Russian Cheese is More Than Cheese

Cheese in Russia is more than cheese. For some reason, throughout our history, it has always been some kind of symbol — either fealty to national values, or self-reliance, or even an example of free thinking.

The thesis popular today in pro-Putin circles is that Russian cheese is the oldest and most delicious cheese in the world and that Europe stole Parmesan from Russians. This is, of course, nothing more than a patriotic lie — something we have gotten used to hearing from this crowd. The justification for this lie is a wedding rite mentioned in “Domostroi” when a friend of the bridegroom would break a chunk of cheese over the new husband’s head. “You see!” they exclaim. “In Russia we had hard cheese back in the 16th century!” 

In fact, of course, it means nothing. Try breaking a chunk of Cheddar or Tilsiter in your hands. The wedding would have turned into a circus. But anyone could break a piece of soft young cheese like Bryndza or Adygeisky. And that just confirms the old truth: there were no hard cheeses in medieval Russia.

 Olga and Pavel Syutkin
Olga and Pavel Syutkin

Not only were there no hard cheeses back then — there couldn’t have been. We have ample proof of that in the observations left by many foreign travelers and diplomats who visited Moscow in 16th-17th centuries. They noted that at that time it was strictly forbidden to slaughter calves and eat veal. The prohibition was universal and almost religious in nature. Ivan the Terrible even ordered that workers who were building a fortress in Vologda be thrown into a fire because they were so hungry they slaughtered a calf.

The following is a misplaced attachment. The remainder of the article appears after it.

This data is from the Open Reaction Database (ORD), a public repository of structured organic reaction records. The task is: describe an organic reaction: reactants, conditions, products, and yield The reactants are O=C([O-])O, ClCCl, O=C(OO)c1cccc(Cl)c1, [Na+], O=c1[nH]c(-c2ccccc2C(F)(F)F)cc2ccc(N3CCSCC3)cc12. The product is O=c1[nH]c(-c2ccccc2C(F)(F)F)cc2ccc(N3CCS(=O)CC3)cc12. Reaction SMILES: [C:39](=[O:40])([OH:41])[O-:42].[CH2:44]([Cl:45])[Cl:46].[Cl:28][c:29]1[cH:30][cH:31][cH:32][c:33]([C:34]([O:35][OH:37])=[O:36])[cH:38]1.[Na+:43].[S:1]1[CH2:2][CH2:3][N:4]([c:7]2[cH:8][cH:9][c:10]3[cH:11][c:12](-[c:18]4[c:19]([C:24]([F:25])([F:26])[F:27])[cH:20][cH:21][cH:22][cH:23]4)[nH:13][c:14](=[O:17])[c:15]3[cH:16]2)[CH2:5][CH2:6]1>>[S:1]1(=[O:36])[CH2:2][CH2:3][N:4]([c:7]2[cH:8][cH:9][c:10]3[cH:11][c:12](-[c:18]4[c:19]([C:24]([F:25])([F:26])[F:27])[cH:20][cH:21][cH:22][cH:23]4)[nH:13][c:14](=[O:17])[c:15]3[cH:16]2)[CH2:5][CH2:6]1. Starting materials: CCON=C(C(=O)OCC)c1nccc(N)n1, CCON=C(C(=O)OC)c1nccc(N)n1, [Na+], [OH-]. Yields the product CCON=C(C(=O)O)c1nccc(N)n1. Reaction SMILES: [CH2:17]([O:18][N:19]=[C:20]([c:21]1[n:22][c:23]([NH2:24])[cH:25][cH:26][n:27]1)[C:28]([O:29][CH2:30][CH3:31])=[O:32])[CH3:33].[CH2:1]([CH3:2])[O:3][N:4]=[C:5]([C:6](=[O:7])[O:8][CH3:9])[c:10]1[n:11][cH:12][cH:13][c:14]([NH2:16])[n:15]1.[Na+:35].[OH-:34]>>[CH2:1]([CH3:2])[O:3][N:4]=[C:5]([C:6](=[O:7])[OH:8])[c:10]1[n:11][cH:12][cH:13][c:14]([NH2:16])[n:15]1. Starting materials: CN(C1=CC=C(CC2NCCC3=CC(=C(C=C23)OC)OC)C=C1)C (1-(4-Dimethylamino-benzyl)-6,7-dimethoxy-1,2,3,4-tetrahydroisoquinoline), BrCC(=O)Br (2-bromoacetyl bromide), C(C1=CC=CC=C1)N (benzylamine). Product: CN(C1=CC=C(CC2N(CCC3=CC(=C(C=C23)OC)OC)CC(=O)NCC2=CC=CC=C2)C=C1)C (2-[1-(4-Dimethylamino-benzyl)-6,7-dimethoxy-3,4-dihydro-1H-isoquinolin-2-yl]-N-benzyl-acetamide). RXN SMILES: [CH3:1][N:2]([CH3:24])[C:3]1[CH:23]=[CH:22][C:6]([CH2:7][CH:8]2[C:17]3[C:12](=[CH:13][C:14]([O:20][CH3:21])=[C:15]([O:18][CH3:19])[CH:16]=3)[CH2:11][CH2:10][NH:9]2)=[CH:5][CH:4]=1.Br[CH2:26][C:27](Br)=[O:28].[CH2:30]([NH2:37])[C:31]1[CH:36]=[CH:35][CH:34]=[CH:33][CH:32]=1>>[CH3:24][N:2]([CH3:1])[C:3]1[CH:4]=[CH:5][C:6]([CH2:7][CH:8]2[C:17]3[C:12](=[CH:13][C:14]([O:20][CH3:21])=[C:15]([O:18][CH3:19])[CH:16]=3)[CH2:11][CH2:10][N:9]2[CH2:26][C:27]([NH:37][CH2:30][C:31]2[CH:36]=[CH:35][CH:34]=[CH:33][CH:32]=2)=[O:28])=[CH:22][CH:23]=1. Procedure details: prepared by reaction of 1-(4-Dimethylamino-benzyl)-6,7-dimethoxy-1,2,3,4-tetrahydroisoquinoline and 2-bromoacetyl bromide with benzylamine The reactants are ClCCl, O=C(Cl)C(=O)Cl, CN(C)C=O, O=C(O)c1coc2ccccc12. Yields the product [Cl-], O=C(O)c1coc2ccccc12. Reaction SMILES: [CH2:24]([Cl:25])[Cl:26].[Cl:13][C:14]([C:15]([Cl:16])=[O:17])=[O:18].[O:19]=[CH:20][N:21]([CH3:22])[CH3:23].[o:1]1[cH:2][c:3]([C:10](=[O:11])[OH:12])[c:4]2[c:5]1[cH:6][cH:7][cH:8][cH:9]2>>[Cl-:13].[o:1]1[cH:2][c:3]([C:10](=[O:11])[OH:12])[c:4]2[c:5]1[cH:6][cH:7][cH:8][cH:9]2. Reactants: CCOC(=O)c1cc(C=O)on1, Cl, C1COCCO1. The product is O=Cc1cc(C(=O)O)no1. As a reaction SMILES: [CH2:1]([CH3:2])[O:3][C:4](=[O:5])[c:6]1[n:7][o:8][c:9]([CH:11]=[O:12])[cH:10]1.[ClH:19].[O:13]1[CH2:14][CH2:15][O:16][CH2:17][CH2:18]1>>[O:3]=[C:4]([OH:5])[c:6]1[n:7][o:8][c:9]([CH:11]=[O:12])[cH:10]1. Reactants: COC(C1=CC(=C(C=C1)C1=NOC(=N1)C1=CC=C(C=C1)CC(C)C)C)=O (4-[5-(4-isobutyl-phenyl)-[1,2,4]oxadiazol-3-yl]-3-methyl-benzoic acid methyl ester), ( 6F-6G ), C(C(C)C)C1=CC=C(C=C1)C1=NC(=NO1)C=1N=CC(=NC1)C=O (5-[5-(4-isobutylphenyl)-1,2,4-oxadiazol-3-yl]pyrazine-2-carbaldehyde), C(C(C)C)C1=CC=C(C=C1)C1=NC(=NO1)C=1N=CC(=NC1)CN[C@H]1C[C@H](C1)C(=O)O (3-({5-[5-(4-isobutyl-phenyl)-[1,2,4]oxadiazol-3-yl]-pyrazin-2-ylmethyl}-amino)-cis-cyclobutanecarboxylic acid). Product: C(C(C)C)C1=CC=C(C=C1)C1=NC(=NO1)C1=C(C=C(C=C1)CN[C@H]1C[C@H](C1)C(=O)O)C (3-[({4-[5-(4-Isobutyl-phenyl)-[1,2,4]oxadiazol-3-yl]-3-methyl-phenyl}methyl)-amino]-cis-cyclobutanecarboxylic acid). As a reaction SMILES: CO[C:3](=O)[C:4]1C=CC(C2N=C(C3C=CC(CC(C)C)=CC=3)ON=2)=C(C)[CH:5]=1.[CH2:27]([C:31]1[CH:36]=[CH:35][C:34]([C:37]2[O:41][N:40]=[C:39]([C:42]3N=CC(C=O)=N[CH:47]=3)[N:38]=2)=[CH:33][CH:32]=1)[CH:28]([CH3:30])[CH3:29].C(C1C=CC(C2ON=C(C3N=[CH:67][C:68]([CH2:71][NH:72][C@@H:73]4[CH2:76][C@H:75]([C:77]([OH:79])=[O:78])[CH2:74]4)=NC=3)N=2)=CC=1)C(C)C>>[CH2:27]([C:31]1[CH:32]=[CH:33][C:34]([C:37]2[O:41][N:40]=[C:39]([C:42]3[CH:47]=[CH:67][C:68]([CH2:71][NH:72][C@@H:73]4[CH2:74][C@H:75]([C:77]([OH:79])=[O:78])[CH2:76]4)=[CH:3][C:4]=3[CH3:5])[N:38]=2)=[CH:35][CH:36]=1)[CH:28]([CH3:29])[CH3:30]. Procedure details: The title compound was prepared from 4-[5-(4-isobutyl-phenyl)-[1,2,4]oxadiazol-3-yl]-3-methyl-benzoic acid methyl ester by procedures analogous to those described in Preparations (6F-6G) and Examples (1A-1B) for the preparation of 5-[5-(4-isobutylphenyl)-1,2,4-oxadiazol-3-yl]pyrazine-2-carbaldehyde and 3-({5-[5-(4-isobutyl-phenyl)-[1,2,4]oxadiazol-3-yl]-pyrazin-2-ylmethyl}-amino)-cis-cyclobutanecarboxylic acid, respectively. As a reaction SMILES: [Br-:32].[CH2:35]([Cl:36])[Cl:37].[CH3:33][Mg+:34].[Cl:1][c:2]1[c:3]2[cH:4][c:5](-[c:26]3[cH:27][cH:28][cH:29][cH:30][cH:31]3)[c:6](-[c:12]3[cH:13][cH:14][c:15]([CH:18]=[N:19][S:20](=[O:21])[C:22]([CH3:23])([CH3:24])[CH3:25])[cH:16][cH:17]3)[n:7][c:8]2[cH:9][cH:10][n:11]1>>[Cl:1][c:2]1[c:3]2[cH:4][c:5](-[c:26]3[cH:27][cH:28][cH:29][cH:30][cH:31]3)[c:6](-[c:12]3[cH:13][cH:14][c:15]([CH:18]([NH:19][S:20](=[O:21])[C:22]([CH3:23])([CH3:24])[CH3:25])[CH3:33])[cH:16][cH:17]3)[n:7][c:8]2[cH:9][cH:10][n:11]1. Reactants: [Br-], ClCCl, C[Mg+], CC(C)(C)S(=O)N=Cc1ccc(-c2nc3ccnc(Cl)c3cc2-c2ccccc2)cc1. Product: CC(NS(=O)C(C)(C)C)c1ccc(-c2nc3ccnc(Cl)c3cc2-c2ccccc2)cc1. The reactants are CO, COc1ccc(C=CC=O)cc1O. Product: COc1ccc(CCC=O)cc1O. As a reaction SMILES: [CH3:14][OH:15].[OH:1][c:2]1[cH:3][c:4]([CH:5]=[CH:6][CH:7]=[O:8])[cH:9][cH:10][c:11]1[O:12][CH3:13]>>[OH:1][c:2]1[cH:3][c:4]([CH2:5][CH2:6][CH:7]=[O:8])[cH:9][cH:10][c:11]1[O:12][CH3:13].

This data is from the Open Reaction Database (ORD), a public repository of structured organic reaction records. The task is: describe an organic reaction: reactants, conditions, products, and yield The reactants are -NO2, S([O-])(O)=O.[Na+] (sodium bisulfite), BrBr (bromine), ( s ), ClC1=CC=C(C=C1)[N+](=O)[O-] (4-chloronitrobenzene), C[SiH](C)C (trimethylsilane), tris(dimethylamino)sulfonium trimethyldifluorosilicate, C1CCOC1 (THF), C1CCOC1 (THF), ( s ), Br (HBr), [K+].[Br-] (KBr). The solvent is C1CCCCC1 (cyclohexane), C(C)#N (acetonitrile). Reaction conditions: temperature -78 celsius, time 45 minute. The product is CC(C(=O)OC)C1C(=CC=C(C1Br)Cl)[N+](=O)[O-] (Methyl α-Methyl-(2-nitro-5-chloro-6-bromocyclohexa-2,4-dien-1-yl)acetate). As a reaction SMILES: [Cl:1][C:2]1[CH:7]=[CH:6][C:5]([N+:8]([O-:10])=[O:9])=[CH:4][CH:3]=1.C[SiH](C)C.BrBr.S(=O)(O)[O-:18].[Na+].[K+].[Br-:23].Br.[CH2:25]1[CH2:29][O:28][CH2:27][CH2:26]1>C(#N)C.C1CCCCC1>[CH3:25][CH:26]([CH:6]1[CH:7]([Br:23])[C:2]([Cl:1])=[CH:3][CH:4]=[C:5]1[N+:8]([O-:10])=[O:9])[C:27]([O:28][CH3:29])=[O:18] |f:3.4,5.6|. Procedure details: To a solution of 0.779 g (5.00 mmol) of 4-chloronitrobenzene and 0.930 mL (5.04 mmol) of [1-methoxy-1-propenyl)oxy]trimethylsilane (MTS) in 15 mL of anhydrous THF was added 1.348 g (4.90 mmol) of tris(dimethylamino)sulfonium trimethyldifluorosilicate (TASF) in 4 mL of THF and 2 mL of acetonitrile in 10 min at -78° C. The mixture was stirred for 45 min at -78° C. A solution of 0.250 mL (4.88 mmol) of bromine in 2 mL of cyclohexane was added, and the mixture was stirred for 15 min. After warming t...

What do calves have to do with cheese? Simple. To produce hard cheese, you need an enzyme derived from the stomachs of calves who are still nursing. The enzyme breaks down the milk in the digestive process. So our ancestors were only introduced to hard cheese in the era of Peter the Great, when all these prohibitions slowly receded into the past and foreign cheesemakers began to come to Russia.

 Cheese produced since 2003 by the American Jay Close at his cheese factory in the village of Moshnitsy near Moscow. Olga and Pavel Syutkin
Cheese produced since 2003 by the American Jay Close at his cheese factory in the village of Moshnitsy near Moscow. Olga and Pavel Syutkin

However, it took a whole century for the first cheese factory to appear in the country. It was opened in 1812 outside Moscow in the village of Lotoshino, owned by Prince Ivan Meshchersky. A foreigner, the Swiss master Johannes Muller, was invited to oversee production. Twenty years later Alexander Pushkin would write about “fine Swiss cheese from Lotoshino.”